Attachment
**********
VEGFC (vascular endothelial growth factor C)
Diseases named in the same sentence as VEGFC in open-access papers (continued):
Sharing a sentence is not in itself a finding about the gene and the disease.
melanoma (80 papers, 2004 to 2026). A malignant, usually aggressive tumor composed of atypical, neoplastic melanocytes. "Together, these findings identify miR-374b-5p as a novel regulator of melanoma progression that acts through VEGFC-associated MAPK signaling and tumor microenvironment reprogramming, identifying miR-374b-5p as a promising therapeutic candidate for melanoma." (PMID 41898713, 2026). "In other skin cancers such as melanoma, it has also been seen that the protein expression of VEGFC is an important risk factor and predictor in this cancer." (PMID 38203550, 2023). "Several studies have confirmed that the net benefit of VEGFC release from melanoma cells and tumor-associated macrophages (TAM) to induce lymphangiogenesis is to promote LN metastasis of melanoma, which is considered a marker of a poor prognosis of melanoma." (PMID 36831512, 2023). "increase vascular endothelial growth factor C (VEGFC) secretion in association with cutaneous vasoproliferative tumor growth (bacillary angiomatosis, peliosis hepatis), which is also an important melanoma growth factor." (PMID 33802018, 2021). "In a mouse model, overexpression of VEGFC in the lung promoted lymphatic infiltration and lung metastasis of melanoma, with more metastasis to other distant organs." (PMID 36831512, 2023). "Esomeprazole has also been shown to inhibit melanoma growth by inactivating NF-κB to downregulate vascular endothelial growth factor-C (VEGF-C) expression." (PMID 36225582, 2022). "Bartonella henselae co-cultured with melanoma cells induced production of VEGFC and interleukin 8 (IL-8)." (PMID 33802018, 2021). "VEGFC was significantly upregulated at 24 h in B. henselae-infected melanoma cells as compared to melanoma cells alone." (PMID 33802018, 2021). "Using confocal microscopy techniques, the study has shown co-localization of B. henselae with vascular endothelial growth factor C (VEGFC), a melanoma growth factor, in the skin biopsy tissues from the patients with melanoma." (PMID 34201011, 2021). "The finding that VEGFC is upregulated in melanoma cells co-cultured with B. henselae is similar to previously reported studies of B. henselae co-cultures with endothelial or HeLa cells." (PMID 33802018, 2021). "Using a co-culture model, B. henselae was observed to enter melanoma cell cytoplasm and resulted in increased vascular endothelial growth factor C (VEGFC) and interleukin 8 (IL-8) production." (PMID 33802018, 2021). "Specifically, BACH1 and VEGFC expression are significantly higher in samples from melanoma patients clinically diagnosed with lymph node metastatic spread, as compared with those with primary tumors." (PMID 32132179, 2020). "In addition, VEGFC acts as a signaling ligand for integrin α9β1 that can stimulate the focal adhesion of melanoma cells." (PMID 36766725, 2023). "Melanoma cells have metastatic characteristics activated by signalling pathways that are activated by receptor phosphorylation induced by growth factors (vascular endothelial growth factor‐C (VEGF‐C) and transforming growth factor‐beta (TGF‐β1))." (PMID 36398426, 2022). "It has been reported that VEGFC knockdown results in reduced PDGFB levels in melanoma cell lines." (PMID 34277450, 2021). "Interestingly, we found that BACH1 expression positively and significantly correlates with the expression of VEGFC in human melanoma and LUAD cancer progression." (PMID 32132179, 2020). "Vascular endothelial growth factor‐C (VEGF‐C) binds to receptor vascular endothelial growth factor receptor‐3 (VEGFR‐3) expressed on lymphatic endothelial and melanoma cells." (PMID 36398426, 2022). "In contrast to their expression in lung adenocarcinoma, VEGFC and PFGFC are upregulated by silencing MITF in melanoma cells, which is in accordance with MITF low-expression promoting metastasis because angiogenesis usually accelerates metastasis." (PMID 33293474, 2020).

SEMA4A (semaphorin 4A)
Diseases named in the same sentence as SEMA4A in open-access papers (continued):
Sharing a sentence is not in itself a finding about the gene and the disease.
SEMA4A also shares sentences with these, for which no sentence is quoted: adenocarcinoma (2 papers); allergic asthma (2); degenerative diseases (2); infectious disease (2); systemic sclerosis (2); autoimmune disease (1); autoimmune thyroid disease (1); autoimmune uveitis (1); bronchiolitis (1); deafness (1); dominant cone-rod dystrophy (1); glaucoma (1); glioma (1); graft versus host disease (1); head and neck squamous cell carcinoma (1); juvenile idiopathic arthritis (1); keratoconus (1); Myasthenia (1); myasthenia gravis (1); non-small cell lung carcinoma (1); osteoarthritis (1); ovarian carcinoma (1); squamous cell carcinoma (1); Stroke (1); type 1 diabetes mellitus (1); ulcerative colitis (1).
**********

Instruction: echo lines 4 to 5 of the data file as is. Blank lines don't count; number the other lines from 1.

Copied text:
melanoma (80 papers, 2004 to 2026). A malignant, usually aggressive tumor composed of atypical, neoplastic melanocytes. "Together, these findings identify miR-374b-5p as a novel regulator of melanoma progression that acts through VEGFC-associated MAPK signaling and tumor microenvironment reprogramming, identifying miR-374b-5p as a promising therapeutic candidate for melanoma." (PMID 41898713, 2026). "In other skin cancers such as melanoma, it has also been seen that the protein expression of VEGFC is an important risk factor and predictor in this cancer." (PMID 38203550, 2023). "Several studies have confirmed that the net benefit of VEGFC release from melanoma cells and tumor-associated macrophages (TAM) to induce lymphangiogenesis is to promote LN metastasis of melanoma, which is considered a marker of a poor prognosis of melanoma." (PMID 36831512, 2023). "increase vascular endothelial growth factor C (VEGFC) secretion in association with cutaneous vasoproliferative tumor growth (bacillary angiomatosis, peliosis hepatis), which is also an important melanoma growth factor." (PMID 33802018, 2021). "In a mouse model, overexpression of VEGFC in the lung promoted lymphatic infiltration and lung metastasis of melanoma, with more metastasis to other distant organs." (PMID 36831512, 2023). "Esomeprazole has also been shown to inhibit melanoma growth by inactivating NF-κB to downregulate vascular endothelial growth factor-C (VEGF-C) expression." (PMID 36225582, 2022). "Bartonella henselae co-cultured with melanoma cells induced production of VEGFC and interleukin 8 (IL-8)." (PMID 33802018, 2021). "VEGFC was significantly upregulated at 24 h in B. henselae-infected melanoma cells as compared to melanoma cells alone." (PMID 33802018, 2021). "Using confocal microscopy techniques, the study has shown co-localization of B. henselae with vascular endothelial growth factor C (VEGFC), a melanoma growth factor, in the skin biopsy tissues from the patients with melanoma." (PMID 34201011, 2021). "The finding that VEGFC is upregulated in melanoma cells co-cultured with B. henselae is similar to previously reported studies of B. henselae co-cultures with endothelial or HeLa cells." (PMID 33802018, 2021). "Using a co-culture model, B. henselae was observed to enter melanoma cell cytoplasm and resulted in increased vascular endothelial growth factor C (VEGFC) and interleukin 8 (IL-8) production." (PMID 33802018, 2021). "Specifically, BACH1 and VEGFC expression are significantly higher in samples from melanoma patients clinically diagnosed with lymph node metastatic spread, as compared with those with primary tumors." (PMID 32132179, 2020). "In addition, VEGFC acts as a signaling ligand for integrin α9β1 that can stimulate the focal adhesion of melanoma cells." (PMID 36766725, 2023). "Melanoma cells have metastatic characteristics activated by signalling pathways that are activated by receptor phosphorylation induced by growth factors (vascular endothelial growth factor‐C (VEGF‐C) and transforming growth factor‐beta (TGF‐β1))." (PMID 36398426, 2022). "It has been reported that VEGFC knockdown results in reduced PDGFB levels in melanoma cell lines." (PMID 34277450, 2021). "Interestingly, we found that BACH1 expression positively and significantly correlates with the expression of VEGFC in human melanoma and LUAD cancer progression." (PMID 32132179, 2020). "Vascular endothelial growth factor‐C (VEGF‐C) binds to receptor vascular endothelial growth factor receptor‐3 (VEGFR‐3) expressed on lymphatic endothelial and melanoma cells." (PMID 36398426, 2022). "In contrast to their expression in lung adenocarcinoma, VEGFC and PFGFC are upregulated by silencing MITF in melanoma cells, which is in accordance with MITF low-expression promoting metastasis because angiogenesis usually accelerates metastasis." (PMID 33293474, 2020).

SEMA4A (semaphorin 4A)